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Staffsource: Ars staffers share their favorite books to get lost in this summer

Ars Technica - 4 hours 15 min ago

Enlarge (credit: Valentina Palladino)

Summer is the perfect time to catch up on all the things you've been meaning to do—like get your to-be-read (TBR) pile down to a manageable size (if that's even possible). As the longer days with better weather beg you to venture outside and crack open your current read, we at Ars considered our recent favorite reads to compile this makeshift summer 2019 reading list.

These titles may not be what most would consider "summer reads." Scant few white-sand beaches and picture-perfect resorts fill these pages—but that doesn't make them any less escape-worthy. Whether they be space operas or true crime sagas, we consider a "summer" read to be a story that you can fully immerse yourself in, leaving work and other worries behind even just for a little while.

Regardless of whether you prefer reading physical books, e-books, or audiobooks, these recommendations will keep you wanting to read all summer long. Apologies in advance for adding to your already extensive TBR—but we think these books are worth it.

Read 62 remaining paragraphs | Comments

Guidemaster: Ars tests and picks the best e-readers for every budget

Ars Technica - 4 hours 16 min ago

Enlarge / The new Kindle Paperwhite. (credit: Valentina Palladino)

If you want to not only read more, but read better, an e-reader may be for you. Yes, it has become easy to find material to read and to get it on any of the numerous devices we have in our electronic arsenals—smartphones, tablets, computers, and the like. But even in a world full of versatile devices, e-readers are still favorites among dedicated readers open to getting their hands on e-books and digital publications in many ways. Ultimately, it may be freedom through limitation: E-readers help you focus on the reading rather than the distractions that are oh so easily accessible through other electronics.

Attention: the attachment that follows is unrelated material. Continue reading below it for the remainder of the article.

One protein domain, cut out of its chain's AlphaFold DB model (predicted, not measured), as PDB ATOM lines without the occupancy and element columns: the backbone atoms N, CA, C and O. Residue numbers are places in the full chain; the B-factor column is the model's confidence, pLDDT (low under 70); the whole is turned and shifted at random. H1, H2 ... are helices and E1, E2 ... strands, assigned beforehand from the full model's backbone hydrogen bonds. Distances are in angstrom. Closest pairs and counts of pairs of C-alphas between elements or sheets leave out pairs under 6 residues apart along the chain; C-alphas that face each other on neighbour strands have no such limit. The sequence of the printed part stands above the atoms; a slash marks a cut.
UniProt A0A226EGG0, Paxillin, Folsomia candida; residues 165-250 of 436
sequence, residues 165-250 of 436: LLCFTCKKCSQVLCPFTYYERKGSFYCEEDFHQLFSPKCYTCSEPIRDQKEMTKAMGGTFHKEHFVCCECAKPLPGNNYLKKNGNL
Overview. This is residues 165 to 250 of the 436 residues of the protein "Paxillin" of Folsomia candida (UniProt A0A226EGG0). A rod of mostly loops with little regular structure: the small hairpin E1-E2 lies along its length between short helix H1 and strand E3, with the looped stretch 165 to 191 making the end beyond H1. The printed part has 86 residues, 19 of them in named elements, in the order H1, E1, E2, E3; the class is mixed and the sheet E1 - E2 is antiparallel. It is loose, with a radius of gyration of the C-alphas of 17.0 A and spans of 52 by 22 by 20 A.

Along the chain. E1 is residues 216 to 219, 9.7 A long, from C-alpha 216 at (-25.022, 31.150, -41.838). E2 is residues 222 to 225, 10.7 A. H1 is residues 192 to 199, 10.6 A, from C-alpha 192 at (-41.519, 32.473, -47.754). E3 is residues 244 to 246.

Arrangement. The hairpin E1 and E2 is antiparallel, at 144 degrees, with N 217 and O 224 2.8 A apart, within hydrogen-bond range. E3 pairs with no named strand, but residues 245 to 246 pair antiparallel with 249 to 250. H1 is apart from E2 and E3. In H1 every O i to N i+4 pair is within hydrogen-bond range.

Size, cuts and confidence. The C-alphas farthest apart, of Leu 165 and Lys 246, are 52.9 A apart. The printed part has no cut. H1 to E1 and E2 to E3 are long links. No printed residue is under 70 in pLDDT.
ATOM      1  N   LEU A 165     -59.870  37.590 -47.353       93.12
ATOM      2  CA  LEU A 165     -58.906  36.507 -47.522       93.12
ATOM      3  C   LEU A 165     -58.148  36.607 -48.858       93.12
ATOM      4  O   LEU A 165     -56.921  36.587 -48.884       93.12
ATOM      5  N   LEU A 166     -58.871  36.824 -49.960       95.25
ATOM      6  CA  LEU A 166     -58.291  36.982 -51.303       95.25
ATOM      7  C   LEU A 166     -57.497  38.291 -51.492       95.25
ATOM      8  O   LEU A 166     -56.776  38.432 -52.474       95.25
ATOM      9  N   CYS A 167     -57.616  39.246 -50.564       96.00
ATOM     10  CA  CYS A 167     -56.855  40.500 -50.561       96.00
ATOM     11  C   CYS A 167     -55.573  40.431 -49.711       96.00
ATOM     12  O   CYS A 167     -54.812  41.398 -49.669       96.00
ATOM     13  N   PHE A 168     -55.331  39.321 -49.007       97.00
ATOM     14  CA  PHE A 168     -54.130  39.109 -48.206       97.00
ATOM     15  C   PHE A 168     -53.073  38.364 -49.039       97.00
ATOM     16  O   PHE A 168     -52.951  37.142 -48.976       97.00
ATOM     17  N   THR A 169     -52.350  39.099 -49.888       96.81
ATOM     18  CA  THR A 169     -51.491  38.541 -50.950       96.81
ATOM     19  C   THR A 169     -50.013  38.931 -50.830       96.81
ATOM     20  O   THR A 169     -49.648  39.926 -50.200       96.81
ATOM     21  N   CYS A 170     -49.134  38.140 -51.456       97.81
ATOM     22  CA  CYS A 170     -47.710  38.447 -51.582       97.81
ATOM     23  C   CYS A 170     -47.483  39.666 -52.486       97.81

But that's just one perk to having a dedicated reading device that either replaces or supplements your physical library. While e-reader technology hasn't radically changed much in the past few years, companies have updated their most popular e-readers recently to make them even more useful and competitive. One e-reader also doesn't look very different from the next, so it can be difficult to tell them apart—but trust the dedicated readers of Ars, there are notable differences within this product category.

Luckily, to help you decipher the world of e-readers ahead of any beaches, porches, or general down time that may await you this summer, Ars has been testing and tinkering. Today, these are the best devices for all kinds of readers.

Read 53 remaining paragraphs | Comments

Why a Windows flaw patched nine days ago is still spooking the Internet

Ars Technica - 4 hours 36 min ago

Enlarge / Artist's impression of a malicious hacker coding up a BlueKeep-based exploit. (credit: Getty Images / Bill Hinton)

It has been nine days since Microsoft patched the high-severity vulnerability known as BlueKeep, and yet the dire advisories about its potential to sow worldwide disruptions keep coming.

Until recently, there was little independent corroboration that exploits could spread virally from computer to computer in a way not seen since the WannaCry and NotPetya worms shut down computers worldwide in 2017. Some researchers felt Microsoft has been unusually tight-lipped with partners about this vulnerability, possibly out of concern that any details, despite everyone’s best efforts, might hasten the spread of working exploit code.

Until recently, researchers had to take Microsoft's word the vulnerability was severe. Then five researchers from security firm McAfee reported last Tuesday that they were able to exploit the vulnerability and gain remote code execution without any end-user interaction. The post affirmed that CVE-2019-0708, as the vulnerability is indexed, is every bit as critical as Microsoft said it was.

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DJI drones to come with plane detection

BBC Technology News - 4 hours 47 min ago
From January, new DJI drones will be able to detect nearby planes and helicopters.

Nintendo removes mobile games in Belgium

BBC Technology News - 4 hours 50 min ago